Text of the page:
“Umeshiba?” I ask little George, in Swahili. (“Are you full?”)

He looks up at me lazily. He is mentally disabled, and he cannot feed himself. His bib has some food on it, but not too much. Some of the children I fed smiled. Others stare blankly. But  after each feeding session, the bowl is demolished, the spoon licked clean.

“Umeshiba?” I ask again, tickling his protruding bellies.

Sometimes that’s the best question you can ask a child in Kenya.

Earlier we went to Mother Theresa’s Home in Huruma (a slum in Nairobi). My director told us to “look for Jesus” in the people we interact with. I saw Jesus in the eyes of Marine and Christine and Moses and little Georgiana. I saw Jesus in the workers and the Sister nuns who devote their lives to this ministry of taking care of the “least of these.” I saw Jesus in Hailey, who made the children balloon hats; and Kelsey, who cuddled the smallest child, who could barely sit up in her crib. I saw Jesus in Jennifer, who began dancing and singing, doing her best to cheer up even the most non-responsive child sitting drowsily in her chair. I saw Jesus in their tiny fingers and smiles and in each kiss on the head. My director said that the human spirit transcends the cerebral cortex, and I couldn’t have put in a better way. Even the simplest reaction communicates that there is someone there, a human spirit, inside. These kids, although limited in many ways, still can experience love, compassion and provision, even if they do not respond in the cosignatory way we expect.

I don’t mean to sound romantic about it. After all, they are orphans. They are helpless. Some have literally been thrown away in trash sacks, are found by police, and handed over to the Sisters. These are what the Bible calls the “least of these.” But it’s not God’s fault. We must realize that we humans do this to one another. As Mother Theresa said, “God does not create poverty. It was created by you and I because we don’t share.”

And just a personal note, orphanages are close to my heart, because I was abandoned as a newborn. I lived in an orphanage, tied to a high chair, until my adoptive family welcomed me into their new family and into a new life. I don’t pretend to understand what these kids have gone through, but I see the redemptive element to their story.

Even though there is brokenness and sorrow in their stories, there is sacrificial light that shines brighter. From my perspective, these children see the best of humanity. They have been shown great injustice in this world. But they also have been shown great mercy and grace by the individuals who take care of them, the individuals who do “small things with great love for God.”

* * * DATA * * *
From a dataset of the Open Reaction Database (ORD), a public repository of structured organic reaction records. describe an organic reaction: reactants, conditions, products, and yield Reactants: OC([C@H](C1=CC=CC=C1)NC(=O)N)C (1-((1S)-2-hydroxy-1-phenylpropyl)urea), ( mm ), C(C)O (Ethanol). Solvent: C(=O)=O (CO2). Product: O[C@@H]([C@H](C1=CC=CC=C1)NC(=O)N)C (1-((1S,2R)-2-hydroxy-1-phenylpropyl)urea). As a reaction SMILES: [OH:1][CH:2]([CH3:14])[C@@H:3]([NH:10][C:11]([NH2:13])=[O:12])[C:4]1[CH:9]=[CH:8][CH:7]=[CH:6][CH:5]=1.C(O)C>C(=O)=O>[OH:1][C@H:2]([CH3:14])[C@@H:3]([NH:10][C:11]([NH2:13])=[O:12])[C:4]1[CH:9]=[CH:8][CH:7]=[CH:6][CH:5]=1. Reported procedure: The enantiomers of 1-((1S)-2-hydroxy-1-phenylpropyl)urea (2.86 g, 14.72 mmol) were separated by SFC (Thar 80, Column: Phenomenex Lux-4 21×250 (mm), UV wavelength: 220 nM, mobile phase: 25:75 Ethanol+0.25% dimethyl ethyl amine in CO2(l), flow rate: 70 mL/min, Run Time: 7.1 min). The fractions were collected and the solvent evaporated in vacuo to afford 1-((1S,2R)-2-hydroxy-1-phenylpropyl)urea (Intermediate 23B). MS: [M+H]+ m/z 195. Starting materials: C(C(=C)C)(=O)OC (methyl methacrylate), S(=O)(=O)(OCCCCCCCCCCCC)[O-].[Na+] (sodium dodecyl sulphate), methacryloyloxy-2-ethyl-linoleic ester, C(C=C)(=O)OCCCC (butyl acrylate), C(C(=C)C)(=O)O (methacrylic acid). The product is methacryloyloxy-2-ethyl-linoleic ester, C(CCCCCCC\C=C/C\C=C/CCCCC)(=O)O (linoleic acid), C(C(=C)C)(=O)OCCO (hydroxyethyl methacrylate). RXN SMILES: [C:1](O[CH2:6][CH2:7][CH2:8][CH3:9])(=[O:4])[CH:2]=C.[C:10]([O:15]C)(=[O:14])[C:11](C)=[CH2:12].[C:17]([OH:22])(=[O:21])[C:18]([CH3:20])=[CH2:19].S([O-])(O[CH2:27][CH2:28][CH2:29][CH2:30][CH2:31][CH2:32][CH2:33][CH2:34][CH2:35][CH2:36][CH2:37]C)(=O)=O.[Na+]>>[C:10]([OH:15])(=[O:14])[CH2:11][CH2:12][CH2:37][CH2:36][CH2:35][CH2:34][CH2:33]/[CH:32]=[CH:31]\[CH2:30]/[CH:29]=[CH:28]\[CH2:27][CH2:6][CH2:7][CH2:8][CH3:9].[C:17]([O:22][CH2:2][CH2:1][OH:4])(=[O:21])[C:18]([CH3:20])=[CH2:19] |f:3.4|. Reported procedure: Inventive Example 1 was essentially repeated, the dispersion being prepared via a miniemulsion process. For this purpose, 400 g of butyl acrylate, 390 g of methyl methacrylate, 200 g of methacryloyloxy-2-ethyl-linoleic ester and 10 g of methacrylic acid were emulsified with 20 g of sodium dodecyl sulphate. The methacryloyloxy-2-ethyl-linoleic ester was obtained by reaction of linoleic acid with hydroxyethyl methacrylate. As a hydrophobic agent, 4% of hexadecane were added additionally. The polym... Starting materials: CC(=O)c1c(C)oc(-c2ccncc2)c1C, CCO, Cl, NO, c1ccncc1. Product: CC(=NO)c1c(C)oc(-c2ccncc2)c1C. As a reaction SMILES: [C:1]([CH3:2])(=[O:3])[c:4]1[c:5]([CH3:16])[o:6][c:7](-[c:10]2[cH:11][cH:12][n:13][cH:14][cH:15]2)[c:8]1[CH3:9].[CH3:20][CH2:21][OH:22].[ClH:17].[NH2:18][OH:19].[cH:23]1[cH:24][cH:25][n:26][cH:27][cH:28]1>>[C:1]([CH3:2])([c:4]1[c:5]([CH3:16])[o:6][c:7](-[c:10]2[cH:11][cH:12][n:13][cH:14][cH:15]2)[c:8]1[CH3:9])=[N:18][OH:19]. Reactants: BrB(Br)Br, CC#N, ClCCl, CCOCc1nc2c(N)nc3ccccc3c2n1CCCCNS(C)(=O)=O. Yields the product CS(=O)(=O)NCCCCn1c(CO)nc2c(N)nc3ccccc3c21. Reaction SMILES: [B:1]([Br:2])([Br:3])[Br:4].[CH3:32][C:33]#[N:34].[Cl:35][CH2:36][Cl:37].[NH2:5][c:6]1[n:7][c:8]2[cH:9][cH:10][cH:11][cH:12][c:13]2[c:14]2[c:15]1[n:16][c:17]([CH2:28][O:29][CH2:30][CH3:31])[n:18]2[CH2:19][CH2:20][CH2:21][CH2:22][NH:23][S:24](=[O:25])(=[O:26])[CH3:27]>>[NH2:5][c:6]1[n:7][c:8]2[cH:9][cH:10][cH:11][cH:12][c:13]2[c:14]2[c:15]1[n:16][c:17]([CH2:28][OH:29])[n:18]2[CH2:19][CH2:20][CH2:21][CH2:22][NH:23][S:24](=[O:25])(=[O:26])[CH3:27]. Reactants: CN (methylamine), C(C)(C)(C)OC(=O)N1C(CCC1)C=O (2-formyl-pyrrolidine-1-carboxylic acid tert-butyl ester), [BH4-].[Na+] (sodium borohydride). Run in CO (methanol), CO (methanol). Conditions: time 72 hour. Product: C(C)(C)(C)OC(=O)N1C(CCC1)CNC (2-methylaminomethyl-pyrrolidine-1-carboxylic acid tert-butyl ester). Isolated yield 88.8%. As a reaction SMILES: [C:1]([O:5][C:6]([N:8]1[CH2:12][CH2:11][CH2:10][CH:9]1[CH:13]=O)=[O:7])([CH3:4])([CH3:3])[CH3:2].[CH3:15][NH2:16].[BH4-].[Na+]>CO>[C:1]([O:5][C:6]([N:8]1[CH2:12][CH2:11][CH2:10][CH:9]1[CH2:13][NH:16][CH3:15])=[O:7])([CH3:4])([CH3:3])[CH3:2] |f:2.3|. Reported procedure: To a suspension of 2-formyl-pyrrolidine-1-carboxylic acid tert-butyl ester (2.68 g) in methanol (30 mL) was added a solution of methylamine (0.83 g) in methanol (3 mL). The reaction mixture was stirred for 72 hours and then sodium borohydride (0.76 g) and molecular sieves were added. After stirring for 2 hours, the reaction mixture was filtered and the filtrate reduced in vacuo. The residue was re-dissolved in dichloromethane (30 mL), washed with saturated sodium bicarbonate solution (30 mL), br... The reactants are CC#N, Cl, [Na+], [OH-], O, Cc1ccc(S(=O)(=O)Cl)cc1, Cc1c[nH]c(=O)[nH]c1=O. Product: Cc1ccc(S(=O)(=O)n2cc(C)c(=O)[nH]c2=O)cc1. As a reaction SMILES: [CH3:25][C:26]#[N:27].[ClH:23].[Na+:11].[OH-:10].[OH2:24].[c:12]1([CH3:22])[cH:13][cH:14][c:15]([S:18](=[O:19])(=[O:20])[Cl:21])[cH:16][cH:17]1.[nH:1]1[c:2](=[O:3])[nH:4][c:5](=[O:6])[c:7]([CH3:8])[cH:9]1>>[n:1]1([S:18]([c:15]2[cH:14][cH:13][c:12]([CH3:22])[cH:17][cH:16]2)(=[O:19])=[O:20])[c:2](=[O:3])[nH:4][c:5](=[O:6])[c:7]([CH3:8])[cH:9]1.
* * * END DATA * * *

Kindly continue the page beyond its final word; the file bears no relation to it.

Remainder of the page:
Behind the walls of Mother Theresa, they experience a good quality of life, one that their senses can enjoy. They enjoy tickles. They enjoy their names being called. They love bubbles. They have simple books and learning materials. The children at the Mother Theresa’s home in Haruma are able to achieve their fullest potential, which is more than many of the children running around the slum of Haruma can ask for.

This work of feeding disabled children, laundering piles of sheets, providing 24-hr medical treatment for mentally disabled children and women is not glamorous work, but it is beautiful work. The love they experience isn’t fuzzy. Most are tied to chairs so they can’t hurt themselves. Some have to be force fed so they have enough nutrition in their little bodies. The workers don’t have the time to be constantly swatting the flies away from their tiny eyes and mouths. The love isn’t fuzzy, but it’s raw, and it’s real, and that’s what makes it beautiful to me.

Lessons that I’ve learned at Mother Theresa’s? Do a thankless job, out of love, not for affirmation. Devote time and energy consistently, and commit to those that you vow to help. I’m not sure yet in which capacity that I will help the “least of these,” but I long to find my “Calcutta”–the place of ministry that is dear to my heart and that I am passionate about; a place that even if it’s hard, it feels like it’s home–like Mother Theresa did long ago. The Mother Theresa children’s home is a little piece of heaven among all the chaos of the slum suffering; it extends compassion to those who are hurting. Maybe this sounds romantic. It’s better– it’s rubbing dirty fingers and kissing tiny heads and rubbing swollen bellies.

(The Mother Theresa quotes are taken from a book called Finding Calcutta by Mary Poplin.)





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